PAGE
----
Consumer sentiment has fallen 7% in May, with rising interest rates and housing prices causing consumers to question the viability of their household finances.
The latest Westpac-Melbourne Institute Consumer Sentiment index fell from 116.1 during April to 108 during May, with Westpac chief economist Bill Evans saying rate rises are at the heart of this month’s decline.
Economists have said there is a point at which consumer sentiment drops when interest rates become too high – Evans says that time has come, even though he and many other analysts said this point would be reached much further in the future.
The most recent rate increase, he said, has pushed the average variable mortgage rate from 7.15% to 7.4% and as a result, “we are clearly back in that range… where future rate hikes are going to hurt consumers and the index can be expected to respond accordingly”.
Get daily business news.
The latest stories, funding information, and expert advice. Free to sign up.
“We have written in the past about sensitivity points for mortgage rates above which Sentiment can be damaged quite substantially. In the last rate hike cycle that point was reached in March 2005 when the mortgage rate was increased from 7.05% to 7.3%.”
“The Index fell by 15.5% and following the seven subsequent rate hikes in that cycle the average fall in the Index was 8.5%.”
The index assessing economic outlook for the next year dropped by 17.3%, with the five year outlook falling by 10.6%. Expectations for family finances over the next year dropped 3.6%.
Evans also said his claim that rate hikes caused the drop in confidence is based on the “time to buy a dwelling index”, which dropped by 14.5% to 88.2, and is currently 35.6% below its long-term average.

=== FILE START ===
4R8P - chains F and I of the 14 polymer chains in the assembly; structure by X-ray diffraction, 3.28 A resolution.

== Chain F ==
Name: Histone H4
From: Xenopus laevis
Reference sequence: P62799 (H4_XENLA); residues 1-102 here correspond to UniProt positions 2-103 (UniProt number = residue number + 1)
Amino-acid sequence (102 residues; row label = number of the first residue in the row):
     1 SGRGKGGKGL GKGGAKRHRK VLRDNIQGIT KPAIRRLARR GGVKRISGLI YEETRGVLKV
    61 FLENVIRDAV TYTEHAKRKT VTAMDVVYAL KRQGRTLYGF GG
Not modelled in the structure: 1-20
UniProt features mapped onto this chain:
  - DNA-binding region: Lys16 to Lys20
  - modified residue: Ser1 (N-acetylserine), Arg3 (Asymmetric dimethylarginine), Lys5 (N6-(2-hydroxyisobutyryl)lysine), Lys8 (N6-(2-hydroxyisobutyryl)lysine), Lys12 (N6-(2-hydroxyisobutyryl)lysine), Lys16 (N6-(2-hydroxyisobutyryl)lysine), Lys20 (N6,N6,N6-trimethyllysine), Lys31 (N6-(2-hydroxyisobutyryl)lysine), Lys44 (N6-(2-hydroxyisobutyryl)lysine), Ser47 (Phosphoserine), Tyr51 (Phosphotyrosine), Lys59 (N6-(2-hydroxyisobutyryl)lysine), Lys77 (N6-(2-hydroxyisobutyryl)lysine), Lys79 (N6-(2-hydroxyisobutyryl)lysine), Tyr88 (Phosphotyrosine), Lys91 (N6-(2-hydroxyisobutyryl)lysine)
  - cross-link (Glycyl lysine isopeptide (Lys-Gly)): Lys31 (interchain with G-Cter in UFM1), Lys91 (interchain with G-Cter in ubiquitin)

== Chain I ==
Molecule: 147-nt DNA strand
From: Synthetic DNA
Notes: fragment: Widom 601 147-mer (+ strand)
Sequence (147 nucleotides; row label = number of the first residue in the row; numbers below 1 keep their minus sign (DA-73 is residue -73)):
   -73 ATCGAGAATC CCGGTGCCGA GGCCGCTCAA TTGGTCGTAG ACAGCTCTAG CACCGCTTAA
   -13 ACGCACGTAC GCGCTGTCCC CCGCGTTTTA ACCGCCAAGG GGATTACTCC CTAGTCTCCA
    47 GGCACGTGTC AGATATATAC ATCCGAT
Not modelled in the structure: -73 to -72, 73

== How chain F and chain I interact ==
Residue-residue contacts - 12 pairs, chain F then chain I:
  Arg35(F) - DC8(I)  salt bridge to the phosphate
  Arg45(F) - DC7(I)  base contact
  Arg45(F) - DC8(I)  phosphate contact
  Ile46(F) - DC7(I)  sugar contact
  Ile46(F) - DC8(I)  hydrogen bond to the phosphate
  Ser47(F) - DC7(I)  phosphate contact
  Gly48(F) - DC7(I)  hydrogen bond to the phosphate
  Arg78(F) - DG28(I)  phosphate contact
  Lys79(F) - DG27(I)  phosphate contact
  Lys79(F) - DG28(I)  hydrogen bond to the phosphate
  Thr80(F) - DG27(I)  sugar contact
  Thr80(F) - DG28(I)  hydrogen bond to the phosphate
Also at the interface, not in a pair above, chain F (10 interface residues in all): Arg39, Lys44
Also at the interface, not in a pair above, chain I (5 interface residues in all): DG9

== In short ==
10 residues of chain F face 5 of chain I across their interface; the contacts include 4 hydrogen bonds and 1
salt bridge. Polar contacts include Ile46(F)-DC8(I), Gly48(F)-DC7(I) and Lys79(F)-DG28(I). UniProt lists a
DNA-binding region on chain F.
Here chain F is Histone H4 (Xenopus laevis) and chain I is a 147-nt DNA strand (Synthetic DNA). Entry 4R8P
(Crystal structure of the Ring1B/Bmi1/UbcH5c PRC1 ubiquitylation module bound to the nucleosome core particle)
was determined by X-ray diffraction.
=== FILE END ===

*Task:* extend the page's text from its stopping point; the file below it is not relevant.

“Other factors which usually influence respondents were also weak. The re-emergence of global economic nervousness would clearly also be weighing on respondents. Since the last survey the share price Index has fallen by 6.8% while the Australian dollar had fallen by 4.2%. Petrol prices were steady.”
Evans said despite the number of rate rises this year, Westpac expects the RBA to remain on hold during June based on recent statements from the board and governor Glenn Stevens.
Yesterday, in the RBA’s minutes of the May meeting, the board explained that with the official interest rate at 4.5% most variable mortgage rates should now be at an “average” level. The RBA had previously said it would push rates to more normal levels before judging their effect on the economy.
“It is clearly time for a pause. As we have seen with the Index today interest rates are now starting to bite. That has been apparent for some time with retail spending and housing finance and even employment growth is slowing down,” Evans said.
“The news from offshore is disturbing with the disruptions to global financial markets likely to impact on the global economic recovery. Indeed until we saw the disturbing evidence from the March quarter Consumer Price Index we had been expecting the Bank to remain on hold for the remainder of 2010.”
Additionally, Evans said inflation is likely to dominate the RBA’s priorities over this “early stages of the rate cycle”, leading to a rise in August.
“In 2008 a string of very high inflation reads failed to elicit a rate response from the Bank due to the onset of the global financial crisis. A second crisis, this time emanating from Europe, would cause a further delay in raising rates. However, at this stage, we expect that the most prudent approach is to assume that markets settle over the next few months.”
Most Australians believed the Federal Budget would have little impact on their day-to-day lives, according to the survey.